Chicago Pride Fest returns in June; headliners announced

Tue. April 12, 2022 10:06 AM by News Staff

alaska thunderfuck

photo credit // magnus hastings

Alaska Thunderf*ck, Dorian Electra, Cupcakke and Netta headline iconic fest (June 18 - 19)

Chicago Pride Fest is coming back to the Northalsted neighborhood this June. The annual festival was canceled in 2020 and moved to October in 2021 due to the pandemic.

“I'm excited that our community will gather again this year in June as we have historically, with heightened appreciation of togetherness and resilience in celebration of the rights we have secured and motivated to ensure that we retain them into the future,” said Northalsted Vice-President and lead event organizer Mark Liberson.

Alaska Thunderf*ck, Dorian Electra, CupcakKe, Eurovision winner Netta, The Aces, and “Queen of the Universe” winner Grag Queen are among this year's headliners organizers confirmed to on Tuesday.

The lineup also features Inaya Day, Mila Jam, Madison Rose, Sixteen Candles, Boy Band Review, KIYOMI, Queen Explosion, Dancing Queen: An ABBA Salute, and more.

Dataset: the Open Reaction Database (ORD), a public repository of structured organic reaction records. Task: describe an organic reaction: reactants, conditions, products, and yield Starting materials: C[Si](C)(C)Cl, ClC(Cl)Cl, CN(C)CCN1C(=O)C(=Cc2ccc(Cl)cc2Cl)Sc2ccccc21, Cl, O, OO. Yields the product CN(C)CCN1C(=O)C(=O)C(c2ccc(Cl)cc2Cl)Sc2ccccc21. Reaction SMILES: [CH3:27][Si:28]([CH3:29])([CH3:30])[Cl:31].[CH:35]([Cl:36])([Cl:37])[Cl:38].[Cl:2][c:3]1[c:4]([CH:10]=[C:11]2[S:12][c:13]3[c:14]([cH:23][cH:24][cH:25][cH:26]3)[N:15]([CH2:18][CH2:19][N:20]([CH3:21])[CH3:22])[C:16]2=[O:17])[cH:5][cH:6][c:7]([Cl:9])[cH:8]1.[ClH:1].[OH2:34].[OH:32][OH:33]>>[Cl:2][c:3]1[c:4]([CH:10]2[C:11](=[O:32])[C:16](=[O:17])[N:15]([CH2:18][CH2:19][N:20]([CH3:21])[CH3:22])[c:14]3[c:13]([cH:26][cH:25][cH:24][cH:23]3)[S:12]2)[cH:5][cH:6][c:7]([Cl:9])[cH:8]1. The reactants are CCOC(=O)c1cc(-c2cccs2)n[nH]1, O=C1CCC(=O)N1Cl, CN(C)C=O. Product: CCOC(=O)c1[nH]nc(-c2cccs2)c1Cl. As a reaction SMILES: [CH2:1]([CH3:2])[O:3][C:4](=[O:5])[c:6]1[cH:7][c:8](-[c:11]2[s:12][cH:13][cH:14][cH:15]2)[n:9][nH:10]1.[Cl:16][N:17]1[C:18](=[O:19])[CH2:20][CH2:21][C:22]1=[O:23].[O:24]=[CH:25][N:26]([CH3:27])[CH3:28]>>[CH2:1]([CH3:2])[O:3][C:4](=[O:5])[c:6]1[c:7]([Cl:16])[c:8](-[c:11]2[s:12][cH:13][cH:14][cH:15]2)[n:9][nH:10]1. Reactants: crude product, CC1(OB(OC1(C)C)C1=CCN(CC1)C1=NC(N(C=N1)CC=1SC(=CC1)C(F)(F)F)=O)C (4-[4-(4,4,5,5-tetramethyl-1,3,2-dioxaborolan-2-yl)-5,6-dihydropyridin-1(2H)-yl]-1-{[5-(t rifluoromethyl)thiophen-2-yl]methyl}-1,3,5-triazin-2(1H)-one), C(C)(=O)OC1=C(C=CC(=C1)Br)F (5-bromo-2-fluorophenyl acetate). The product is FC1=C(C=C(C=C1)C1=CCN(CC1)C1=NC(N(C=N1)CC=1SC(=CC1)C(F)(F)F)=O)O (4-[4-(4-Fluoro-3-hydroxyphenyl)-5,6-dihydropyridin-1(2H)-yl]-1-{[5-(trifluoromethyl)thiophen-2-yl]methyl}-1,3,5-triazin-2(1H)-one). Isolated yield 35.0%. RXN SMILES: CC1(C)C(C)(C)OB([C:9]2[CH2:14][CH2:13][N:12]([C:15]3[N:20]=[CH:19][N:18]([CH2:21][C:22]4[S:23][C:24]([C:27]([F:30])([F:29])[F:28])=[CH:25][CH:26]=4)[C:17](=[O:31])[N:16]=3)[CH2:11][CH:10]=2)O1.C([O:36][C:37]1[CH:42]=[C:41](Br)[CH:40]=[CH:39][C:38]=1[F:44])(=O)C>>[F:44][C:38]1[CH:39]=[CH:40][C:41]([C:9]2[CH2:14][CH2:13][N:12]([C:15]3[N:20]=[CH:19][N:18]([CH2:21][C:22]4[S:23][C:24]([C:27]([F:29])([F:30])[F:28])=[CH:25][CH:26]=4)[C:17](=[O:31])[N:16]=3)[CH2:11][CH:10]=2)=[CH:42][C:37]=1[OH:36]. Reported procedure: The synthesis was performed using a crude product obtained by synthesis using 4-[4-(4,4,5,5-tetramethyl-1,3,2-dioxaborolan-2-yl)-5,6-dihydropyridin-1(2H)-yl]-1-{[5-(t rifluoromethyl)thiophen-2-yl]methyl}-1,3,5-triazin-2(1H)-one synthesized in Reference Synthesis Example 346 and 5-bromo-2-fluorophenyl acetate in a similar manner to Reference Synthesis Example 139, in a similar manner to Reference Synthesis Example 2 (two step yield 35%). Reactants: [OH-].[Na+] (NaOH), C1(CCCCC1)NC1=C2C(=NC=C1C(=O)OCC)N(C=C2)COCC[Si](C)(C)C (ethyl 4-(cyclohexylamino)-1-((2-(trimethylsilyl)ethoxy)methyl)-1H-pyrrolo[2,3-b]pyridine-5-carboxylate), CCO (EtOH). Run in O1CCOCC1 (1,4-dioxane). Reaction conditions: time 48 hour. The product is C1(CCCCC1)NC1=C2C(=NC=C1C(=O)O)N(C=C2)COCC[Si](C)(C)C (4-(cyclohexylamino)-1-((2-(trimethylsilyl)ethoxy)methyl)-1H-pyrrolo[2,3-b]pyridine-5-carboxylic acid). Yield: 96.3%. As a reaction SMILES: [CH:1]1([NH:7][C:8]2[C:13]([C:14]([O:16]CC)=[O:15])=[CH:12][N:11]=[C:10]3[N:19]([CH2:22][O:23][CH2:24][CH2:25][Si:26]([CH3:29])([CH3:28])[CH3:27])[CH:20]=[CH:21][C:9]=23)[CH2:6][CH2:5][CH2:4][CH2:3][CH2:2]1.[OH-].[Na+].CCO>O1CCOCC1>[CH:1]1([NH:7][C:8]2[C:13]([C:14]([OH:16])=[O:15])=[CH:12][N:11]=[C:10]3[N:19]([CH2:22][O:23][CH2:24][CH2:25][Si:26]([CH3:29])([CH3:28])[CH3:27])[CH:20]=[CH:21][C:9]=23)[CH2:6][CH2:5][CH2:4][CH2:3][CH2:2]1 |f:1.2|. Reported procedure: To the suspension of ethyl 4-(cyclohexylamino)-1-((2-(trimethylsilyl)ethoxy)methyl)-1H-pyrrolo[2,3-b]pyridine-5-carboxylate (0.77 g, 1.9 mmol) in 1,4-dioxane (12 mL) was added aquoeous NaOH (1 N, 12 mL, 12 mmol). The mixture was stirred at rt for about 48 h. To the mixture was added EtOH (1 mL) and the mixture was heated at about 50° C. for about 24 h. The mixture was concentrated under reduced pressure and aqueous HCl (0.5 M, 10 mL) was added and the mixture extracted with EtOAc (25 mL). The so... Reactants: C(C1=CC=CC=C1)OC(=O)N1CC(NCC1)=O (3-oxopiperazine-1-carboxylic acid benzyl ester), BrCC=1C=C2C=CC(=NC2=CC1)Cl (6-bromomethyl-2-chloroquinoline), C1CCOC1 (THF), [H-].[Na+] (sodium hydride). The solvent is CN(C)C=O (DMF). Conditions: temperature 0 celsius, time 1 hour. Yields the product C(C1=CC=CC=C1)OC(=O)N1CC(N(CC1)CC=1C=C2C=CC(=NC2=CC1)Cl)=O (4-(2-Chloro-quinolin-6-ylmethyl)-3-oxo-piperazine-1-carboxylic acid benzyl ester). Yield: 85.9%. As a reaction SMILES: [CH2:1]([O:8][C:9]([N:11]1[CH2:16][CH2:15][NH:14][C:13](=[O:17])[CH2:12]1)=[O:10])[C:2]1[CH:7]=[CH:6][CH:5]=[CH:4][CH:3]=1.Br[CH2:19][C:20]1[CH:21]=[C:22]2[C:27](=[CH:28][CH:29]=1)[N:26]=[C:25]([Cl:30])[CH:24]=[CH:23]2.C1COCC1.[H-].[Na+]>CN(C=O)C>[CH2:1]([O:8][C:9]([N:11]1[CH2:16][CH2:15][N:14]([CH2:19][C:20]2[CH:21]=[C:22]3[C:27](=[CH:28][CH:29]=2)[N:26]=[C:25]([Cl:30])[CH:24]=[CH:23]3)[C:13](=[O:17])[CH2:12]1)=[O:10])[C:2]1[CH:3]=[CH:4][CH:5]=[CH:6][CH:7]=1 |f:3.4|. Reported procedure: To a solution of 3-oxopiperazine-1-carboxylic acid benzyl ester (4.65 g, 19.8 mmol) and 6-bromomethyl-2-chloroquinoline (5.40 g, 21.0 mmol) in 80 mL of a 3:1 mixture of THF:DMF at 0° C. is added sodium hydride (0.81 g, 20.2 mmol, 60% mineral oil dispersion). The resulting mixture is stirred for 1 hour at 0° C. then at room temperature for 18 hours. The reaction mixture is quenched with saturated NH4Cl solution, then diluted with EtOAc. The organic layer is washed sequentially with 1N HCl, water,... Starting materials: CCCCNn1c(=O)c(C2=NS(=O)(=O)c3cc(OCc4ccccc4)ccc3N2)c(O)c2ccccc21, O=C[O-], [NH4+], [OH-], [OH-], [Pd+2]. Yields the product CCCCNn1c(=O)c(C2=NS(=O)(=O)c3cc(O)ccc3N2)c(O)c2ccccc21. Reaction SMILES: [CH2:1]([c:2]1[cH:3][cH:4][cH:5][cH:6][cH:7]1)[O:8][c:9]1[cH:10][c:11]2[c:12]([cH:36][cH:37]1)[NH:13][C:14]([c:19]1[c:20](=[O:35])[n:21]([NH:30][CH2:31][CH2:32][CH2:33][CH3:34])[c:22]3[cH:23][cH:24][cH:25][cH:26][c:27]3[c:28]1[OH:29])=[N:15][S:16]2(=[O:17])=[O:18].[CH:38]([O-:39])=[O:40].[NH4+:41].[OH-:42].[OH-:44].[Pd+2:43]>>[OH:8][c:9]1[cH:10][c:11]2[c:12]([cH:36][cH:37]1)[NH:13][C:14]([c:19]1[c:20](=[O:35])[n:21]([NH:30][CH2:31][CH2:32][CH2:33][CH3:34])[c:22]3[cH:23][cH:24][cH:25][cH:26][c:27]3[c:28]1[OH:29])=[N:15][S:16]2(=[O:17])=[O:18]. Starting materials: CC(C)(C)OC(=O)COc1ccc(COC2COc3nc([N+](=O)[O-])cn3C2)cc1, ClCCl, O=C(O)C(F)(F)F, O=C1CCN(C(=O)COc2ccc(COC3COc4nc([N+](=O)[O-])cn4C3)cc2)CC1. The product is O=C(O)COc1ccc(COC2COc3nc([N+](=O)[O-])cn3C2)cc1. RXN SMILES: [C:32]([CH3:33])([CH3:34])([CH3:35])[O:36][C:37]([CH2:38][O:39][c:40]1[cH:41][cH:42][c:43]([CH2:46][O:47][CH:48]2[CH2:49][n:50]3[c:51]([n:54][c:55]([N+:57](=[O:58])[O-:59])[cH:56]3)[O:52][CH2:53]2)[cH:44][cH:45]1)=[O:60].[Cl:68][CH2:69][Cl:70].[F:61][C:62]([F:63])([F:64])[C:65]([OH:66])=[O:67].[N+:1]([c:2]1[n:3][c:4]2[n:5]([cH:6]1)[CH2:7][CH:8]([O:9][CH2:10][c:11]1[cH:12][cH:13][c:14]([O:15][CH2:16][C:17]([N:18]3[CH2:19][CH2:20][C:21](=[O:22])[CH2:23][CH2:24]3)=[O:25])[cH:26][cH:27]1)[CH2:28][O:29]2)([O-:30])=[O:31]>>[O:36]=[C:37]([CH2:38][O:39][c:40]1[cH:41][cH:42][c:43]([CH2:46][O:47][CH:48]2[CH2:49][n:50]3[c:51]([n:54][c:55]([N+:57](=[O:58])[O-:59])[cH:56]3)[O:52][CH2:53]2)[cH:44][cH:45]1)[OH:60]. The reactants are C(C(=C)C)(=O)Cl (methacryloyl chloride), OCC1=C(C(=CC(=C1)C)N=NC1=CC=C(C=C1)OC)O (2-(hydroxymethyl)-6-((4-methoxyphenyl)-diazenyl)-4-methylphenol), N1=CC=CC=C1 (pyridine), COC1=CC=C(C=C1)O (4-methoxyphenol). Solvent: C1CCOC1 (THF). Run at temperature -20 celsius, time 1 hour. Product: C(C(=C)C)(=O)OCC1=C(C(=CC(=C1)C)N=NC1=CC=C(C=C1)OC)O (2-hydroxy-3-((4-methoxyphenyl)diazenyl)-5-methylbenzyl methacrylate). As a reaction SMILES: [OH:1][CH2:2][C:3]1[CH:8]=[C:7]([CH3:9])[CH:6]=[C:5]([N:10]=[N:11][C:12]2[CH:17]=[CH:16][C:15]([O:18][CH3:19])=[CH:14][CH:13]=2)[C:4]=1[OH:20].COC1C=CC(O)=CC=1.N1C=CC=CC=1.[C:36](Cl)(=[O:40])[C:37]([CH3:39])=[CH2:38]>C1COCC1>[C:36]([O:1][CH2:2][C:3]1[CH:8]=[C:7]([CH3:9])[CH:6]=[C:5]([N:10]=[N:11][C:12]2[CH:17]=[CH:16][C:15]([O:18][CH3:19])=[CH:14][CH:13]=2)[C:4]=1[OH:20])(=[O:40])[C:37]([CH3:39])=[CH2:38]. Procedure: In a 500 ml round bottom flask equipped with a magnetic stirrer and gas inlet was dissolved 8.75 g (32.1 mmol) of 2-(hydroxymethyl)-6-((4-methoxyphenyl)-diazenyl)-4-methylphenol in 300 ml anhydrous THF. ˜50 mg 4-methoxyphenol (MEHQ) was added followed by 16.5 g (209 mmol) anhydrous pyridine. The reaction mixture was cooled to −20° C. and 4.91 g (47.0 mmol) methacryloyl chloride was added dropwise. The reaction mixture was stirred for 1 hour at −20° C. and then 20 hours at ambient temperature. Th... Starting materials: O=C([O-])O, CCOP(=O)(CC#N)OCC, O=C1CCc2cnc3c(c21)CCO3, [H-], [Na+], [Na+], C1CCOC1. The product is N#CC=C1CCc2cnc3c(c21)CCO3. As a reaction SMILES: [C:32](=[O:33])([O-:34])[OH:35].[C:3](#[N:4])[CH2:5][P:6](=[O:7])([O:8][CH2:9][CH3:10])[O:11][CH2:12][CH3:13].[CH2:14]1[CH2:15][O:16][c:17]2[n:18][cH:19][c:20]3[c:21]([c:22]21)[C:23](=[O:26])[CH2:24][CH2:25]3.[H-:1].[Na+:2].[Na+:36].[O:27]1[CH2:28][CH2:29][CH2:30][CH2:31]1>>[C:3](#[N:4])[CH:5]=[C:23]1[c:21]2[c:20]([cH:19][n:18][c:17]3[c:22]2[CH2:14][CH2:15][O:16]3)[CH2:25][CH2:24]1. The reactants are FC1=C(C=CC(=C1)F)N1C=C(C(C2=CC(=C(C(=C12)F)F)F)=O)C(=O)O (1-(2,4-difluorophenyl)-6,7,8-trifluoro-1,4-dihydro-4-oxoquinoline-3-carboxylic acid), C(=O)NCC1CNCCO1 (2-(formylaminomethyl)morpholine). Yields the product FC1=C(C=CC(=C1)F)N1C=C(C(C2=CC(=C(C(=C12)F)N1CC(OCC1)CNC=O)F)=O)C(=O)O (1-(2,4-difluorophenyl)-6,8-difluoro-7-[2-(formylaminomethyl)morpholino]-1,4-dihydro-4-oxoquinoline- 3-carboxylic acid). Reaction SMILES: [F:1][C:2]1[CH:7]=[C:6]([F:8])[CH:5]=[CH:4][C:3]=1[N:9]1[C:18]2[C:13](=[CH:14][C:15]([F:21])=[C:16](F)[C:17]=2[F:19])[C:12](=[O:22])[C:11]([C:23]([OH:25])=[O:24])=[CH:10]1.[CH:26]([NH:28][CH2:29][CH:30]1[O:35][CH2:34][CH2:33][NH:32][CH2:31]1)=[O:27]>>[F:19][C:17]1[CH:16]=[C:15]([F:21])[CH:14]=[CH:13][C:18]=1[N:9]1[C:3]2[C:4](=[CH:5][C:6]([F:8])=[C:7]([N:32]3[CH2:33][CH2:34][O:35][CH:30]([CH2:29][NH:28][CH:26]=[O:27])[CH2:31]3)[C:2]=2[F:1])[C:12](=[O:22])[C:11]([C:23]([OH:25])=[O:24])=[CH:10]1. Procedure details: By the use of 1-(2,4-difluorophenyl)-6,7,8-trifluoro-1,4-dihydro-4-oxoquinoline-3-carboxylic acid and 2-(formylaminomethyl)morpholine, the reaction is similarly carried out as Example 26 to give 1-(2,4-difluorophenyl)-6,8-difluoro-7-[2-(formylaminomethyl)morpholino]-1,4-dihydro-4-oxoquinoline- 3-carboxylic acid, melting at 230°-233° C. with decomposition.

Three stages of live music and performers, Sunday “Peach Presents” produced stage, 150+ vendors, and the Proud Pet Parade with Miss Foozie, round out the weekend's attractions.

The street fest's attendance is upwards of 60,000 visitors and is organized by Northalsted Business Alliance, the neighborhood's chamber of commerce.

Chicago Pride Fest is slated for June 18 and 19, the weekend before the 2022 Chicago Pride Parade.

PRIDEChicago previously announced the parade would be held on June 26 for the first time since 2019. 

A $15 suggested donation at entry helps pay Chicago Pride Fest performers, event workers, and funds community programs. Generous public donations paid for the Chicago Pride Crosswalks: 14 rainbow paved neighborhood intersections make up the longest installation of its kind in the world. 

A full lineup and schedule of the festival will be announced soon.

Related: Chicago Pride Parade returning in-person after two years of COVID-19 impacts